“We are a company in the musical instrument market, but we do much more than the term traditionally covers. I don’t see how to dissociate technology from the company’s DNA ”, explained JC Wallace, marketing coordinator for IK Multimedia in Brazil to Tecnoblog.

Speaking of interface – this time a more complex one – one of the brand’s latest releases was the T-RackS Sunset Sound Studio Reverb, which emulates the experience of one of the most iconic studios in the world at DAW (Digital Audio Workstation). This is Sunset Sound Studios, where they recorded such names Led Zeppelin, Janis Joplin, The Doors and Rolling Stones.

“We are talking about the sound that defined modern musical culture. It is a fantastic product, both in the sense of technology and in the sense of what society understands as audio, music and sound aesthetics ”, points out Wallace, about the famous Los Angeles studio.

Who doesn’t want a sound like that ?! I confess that I would like to visit the studios, of course.


Not only external interfaces, but the traditional amplifiers gained connections and digital panels – which go beyond the adjustments that could already be made using analog buttons. This is the case of Marshall, for over 50 years manufacturing amplifiers and crossing generations of all styles and musical trends, with an application.

The CODE line is a digital treat for guitar amplifiers, offering a combination of unlimited sounds through the Marshall Gateway (iOS / Android), via Bluetooth.

Marshall CODE / Image: Disclosure

Marshall CODE / Image: Disclosure

“There are 100 fully customizable presets, allowing you to save tones like a true effects processor. There are 14 types of preamps (among the most famous of the brand) such as PLEXI, JCM800, JVM, BLUESBREAKER and etc. ”, explains Roger Santos, Marketing Manager at Proshows / Marshall Brasil, an exclusive representative of the brand.

There are 24 types of traditional effect pedals like Chorus, Reverb, classic distortions, Flanger, Pitch and Delay, activated through the Footswitch (which is optional). The digital hand allows you to obtain classic tones from guitarists like Slash, Randy Rhoads, Zakk Wylde and others who use Marshall amplifiers and heads in their shows.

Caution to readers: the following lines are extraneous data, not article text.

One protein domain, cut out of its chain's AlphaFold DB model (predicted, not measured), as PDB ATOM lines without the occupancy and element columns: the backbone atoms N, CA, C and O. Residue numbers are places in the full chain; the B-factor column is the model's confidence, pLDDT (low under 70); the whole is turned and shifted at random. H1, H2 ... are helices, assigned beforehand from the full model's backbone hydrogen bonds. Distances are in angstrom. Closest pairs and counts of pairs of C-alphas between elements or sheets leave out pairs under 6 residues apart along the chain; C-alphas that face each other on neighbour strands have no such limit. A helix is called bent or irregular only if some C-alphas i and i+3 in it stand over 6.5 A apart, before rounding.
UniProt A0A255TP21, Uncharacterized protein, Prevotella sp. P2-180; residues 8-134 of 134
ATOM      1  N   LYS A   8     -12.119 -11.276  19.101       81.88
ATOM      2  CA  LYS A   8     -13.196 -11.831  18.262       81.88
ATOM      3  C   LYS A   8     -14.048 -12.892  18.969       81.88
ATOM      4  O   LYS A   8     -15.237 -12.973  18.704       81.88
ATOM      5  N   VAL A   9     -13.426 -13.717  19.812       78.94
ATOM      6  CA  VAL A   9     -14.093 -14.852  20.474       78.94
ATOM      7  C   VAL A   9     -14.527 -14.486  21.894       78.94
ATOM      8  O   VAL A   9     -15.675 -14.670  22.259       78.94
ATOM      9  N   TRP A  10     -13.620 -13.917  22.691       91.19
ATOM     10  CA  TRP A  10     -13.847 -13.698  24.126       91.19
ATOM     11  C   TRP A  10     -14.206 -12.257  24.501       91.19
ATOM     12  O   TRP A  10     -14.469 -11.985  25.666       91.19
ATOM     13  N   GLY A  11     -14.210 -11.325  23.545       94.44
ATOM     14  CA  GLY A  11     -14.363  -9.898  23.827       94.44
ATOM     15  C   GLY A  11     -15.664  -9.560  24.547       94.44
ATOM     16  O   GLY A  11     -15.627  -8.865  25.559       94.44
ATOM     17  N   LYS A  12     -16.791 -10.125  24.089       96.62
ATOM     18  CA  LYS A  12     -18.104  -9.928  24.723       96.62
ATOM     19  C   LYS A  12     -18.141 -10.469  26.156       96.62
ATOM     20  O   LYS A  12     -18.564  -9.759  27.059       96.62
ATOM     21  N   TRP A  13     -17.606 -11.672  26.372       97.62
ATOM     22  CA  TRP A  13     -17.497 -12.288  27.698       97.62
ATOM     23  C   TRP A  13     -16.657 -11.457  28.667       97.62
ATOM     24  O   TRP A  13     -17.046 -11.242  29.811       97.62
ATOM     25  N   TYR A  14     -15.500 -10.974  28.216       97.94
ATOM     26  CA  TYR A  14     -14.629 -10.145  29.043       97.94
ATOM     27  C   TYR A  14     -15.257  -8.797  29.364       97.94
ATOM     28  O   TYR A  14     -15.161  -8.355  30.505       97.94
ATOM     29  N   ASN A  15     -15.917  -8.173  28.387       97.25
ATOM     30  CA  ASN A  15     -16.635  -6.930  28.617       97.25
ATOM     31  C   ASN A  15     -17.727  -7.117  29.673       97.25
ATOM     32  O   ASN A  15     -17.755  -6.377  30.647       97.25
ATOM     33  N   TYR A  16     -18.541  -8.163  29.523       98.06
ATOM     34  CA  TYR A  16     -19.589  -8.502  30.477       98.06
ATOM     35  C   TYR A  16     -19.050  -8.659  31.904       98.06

It became easier for those who are just starting out and especially if they have skills with apps.

Pedals and Effects

Anyone who has already collected coins to buy a dubious brand name pedalboard and, after all, was not very happy, knows what it is to search for patches and try to find an effect (or its simulation) in a sea of ​​pedals – which are expensive. Boss, the famous pedal manufacturer, has made it easier to choose what effects the consumer wants with a site full of videos also published on YouTube. However, whoever tests effects can use apps.

I will suggest just a few of them, to use as a joke:

Boss offers a virtual tuner, pedal style TU-3 (chromatic tuner). You can download the BOSS Tuner App on iOS (iPhone) or Android and be happy, without paying anything for it.


Since 1925 on the market, Shure brought, in 1939, the 55 – first unidirectional microphone – famous line that gave rise to the “Elvis microphone”. Since then, a lot has changed, partly due to the technology built into the microphones, which on the outside look the same.

Talk Switch, for example, is a technology that was already present in the Axient analog line and has also reached the digital line. Basically, this allows the artist or presenter (microphone user) to talk to his technical team using the same microphone – without the audience hearing anything. Observe more carefully during concerts.

Shure IP Audio Kit / Image: Disclosure

Shure IP Audio Kit / Image: Disclosure

In addition to channels, the brand also works with audio over IP (where each device has an identification address), available on stage and corporate lines.

“Audio over IP offers several advantages, such as an immense amount of audio channels traveling over the same cable and also the possibility to remotely control the equipment”, says Jon Lopes, Shure’s product manager for Latin America.

Technology teams

Currently, it is almost impossible to enter a website for the manufacturer of musical instruments and sound equipment and not find a solution based on software or a mobile application. It is no longer enough to just make the best instruments on the market, it is necessary to offer some digital pendant to make it possible to connect anything to the cell phone.

Marshall, for example, has an exclusive development area at its factory in the city of Milton Keynes, England. Shure recalls that it has a specific center in India focused on software development, in addition to other auxiliary centers in Scotland, Denmark and also at headquarters 1 and 2, in the Chicago region, in the United States.

The company claims that today it has more software engineers than audio engineers at work. “One of the reasons for this is the fact that we already have 95 years of experience in the audio field, which gives us a lot of luggage in this regard, while another reason is the need for the development we have for products in the software area”, he says. .

Do you use any technological resources to make a sound?